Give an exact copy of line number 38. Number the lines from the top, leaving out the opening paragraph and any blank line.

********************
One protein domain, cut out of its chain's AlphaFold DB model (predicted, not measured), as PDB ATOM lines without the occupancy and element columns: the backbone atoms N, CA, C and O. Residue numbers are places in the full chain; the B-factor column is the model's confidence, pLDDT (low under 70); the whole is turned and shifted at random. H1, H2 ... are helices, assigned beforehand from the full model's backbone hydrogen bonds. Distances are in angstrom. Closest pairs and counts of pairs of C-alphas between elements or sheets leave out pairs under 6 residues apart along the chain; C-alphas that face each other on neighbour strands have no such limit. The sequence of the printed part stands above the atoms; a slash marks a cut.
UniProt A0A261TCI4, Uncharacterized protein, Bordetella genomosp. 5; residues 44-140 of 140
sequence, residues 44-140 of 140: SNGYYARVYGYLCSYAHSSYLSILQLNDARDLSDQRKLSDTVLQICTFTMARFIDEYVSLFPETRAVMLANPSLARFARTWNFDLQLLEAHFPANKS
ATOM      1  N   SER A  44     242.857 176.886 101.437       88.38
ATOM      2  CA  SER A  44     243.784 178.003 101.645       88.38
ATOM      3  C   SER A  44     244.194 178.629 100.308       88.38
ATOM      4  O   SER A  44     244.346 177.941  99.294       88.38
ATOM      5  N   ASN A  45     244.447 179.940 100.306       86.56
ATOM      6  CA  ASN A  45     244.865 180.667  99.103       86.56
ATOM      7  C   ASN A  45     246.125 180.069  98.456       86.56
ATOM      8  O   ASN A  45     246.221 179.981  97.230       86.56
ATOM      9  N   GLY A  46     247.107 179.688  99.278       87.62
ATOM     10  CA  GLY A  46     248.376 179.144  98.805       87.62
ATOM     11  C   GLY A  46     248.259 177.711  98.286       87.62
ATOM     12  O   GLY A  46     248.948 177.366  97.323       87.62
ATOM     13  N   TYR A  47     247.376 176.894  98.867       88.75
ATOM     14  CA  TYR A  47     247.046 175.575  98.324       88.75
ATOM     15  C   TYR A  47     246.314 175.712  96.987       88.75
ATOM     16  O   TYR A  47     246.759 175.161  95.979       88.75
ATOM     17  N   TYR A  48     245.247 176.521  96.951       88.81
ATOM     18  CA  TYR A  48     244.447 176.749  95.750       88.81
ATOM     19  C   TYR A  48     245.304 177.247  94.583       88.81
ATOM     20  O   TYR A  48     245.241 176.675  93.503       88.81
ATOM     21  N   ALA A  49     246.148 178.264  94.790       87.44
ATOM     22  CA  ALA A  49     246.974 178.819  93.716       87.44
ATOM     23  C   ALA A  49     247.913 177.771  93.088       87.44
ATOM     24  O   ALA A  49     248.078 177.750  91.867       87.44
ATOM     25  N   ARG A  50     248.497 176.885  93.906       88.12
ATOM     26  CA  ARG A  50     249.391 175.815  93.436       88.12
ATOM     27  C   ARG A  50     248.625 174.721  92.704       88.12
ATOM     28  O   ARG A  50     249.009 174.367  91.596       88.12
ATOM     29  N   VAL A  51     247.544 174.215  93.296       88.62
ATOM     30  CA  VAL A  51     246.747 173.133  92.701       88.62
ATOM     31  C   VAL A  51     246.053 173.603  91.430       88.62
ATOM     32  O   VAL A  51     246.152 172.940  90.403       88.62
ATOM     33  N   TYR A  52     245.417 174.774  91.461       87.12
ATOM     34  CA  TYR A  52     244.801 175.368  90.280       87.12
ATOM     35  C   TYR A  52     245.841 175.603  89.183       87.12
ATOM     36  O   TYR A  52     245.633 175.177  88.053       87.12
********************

ATOM     36  O   TYR A  52     245.633 175.177  88.053       87.12